Apple's Impact on European Magicians

Apple's Impact on European Magicians

EDIT: Apple corrects the situation

Apple walked back on its decision to mutilate PWAs on March 1, 2024, a few days before shipping iOS 17.4. Apple claims to have misunderstood the EU's directives.

More info...

Apple's Impact on European Magicians

The future update to iOS 17.4 by Apple is causing some challenges for magicians in Europe who rely on PWA technology for magic apps. Here's what you need to know about the situation, whether it affects you, and the solutions available.

Understanding Progressive Web Apps (PWAs)

A PWA is a website that looks like an app and has app-powers including permanent memory and an app button on the home screen. Their ancestors were called Web Apps.

PWAs run inside a web browser like Safari or Chrome but give you a full-screen experience, almost like having a regular app on your phone's home screen. They're difficult to code right but if done properly are indistinguishable from app store apps without being hindered by a review- and censorship process. The video sample shows a sophisticated PWA in action during the entire duration of the routine.

Many big companies, including Starbucks, use PWAs to offer a consistent experience across different devices without sending the user through the hassle of an app store and its associated user names or passwords. Some magic apps, like Replica4D also use PWAs in order to achieve sophisticated effects not allowed on the app store.

Is the EU or Apple killing PWAs?

The European Union isn't trying to eliminate PWAs; they just want to ensure fair competition and user choice. PWAs currently work only in Safari on iPhones, which goes against EU regulations favoring browser neutrality. Rather than giving PWAs the same powers in all browsers, Apple has chosen to limit their functionality in Safari to comply with regulations. Ironically, PWAs work seamlessly in alternative browsers on Mac computers, possibly giving a glimpse at the future of PWAs on iOS. More: TechCrunch Article accusing Apple of malicious intent and The Verge explaining PWAs and Apple's cheap way out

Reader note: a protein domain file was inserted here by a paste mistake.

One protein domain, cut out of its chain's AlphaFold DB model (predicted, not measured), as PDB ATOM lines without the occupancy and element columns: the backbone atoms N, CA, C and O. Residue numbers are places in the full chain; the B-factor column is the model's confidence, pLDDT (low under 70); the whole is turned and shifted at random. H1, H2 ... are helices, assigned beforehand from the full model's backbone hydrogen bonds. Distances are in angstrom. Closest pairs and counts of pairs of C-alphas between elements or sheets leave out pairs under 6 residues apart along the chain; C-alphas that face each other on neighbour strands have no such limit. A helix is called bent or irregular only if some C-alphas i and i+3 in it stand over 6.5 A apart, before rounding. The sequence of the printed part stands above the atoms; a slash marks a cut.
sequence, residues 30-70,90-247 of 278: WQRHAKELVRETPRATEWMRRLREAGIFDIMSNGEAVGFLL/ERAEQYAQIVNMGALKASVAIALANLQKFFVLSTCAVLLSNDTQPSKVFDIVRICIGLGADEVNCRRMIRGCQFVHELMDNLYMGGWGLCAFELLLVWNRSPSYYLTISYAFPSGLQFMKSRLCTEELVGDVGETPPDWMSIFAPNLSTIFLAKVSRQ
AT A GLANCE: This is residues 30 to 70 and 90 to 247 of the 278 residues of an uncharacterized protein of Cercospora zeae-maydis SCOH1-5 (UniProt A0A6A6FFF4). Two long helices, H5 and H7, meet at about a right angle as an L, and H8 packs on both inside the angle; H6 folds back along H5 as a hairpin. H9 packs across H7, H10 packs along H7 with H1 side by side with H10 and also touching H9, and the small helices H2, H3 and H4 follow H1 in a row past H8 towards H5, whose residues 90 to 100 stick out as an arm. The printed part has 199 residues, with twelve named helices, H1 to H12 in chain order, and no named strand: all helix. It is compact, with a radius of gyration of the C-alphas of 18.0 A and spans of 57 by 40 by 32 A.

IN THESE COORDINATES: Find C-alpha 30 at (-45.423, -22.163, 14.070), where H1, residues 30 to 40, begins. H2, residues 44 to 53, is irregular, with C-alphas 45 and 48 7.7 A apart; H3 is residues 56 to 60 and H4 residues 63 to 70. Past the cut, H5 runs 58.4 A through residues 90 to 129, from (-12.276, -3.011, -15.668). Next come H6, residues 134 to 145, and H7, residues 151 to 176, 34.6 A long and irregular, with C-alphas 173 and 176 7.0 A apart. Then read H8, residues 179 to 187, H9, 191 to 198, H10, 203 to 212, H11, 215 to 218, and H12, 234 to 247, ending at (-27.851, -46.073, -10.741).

Using PWAs as a Magician in Europe

If you're a magician in Europe relying on PWAs, you might notice some differences in how they behave on your iPhone starting March 2024. They won't have the same level of customization, internal storage, and they'll show up more like a browser window than a standalone app. It might not be as convincing when imitating a home screen or another app because you'll see a search bar, the URL, and navigation buttons like in most browsers that help you navigate the internet. EDIT: The situation has been corrected and above limitations will not take effect in Europe.

Countries Affected

This issue impacts magicians in the following European countries: Austria, Belgium, Bulgaria, Croatia, Cyprus, Czechia, Denmark, Estonia, Finland, France, Germany, Greece, Hungary, Ireland, Italy, Latvia, Lithuania, Luxembourg, Malta, Netherlands, Poland, Portugal, Romania, Slovakia, Slovenia, Spain, and Sweden.

Solutions for Magicians in Europe

Here are 7 ways to escape Apple's PWA ban if you're in Europe. See which one works best for your specific use case.

1. Keep your gig-phone on iOS 17.3 until Apple provides a better iOS version (Turn off auto-update iOS)

2. Change your gig-phone to a non-EU Apple ID (Instructions)

3. Get an Android gig-phone for 60 EU (all PWAs work tons better there and I use this one to great effect for all my commercials)

4. Use full-screen web browsers intended for trade shows and stores like this one.

5. Use any other platform than iOS at no extra cost as offered by Replica4D

6. Stay patient and see if Apple makes any further adjustments. It often does.

7. Make backups of your PWA apps if they have export systems in place like Replica4D so you can transport them to other devices, systems, or future iOS versions without having to re-do all your customizations


There is no reason to panic and solutions are available aplenty if you are willing to adjust to the imposed changes by corporations and consumer protection laws,

While Apple's action to revoke an important feature from its OS in Europe could be interpreded as a passive aggressive move you could also question why the EU woud demand browser equality in a ripe and well-functioning ecosystem that already allows many alternative browsers. You could also feel puzzled about why Apple's Mac allows PWAs from Chrome, yet only Safari's PWA on iOS until March; It hints at that browser equality can include PWAs on all browsers instead of none.

One thing is certain; While large corporations and overpaid European politicians laugh all the way to the bank it's consumers and small developers who are left to feel without recourse. Maybe next time you buy a technology product or elect an official keep in mind what just happened.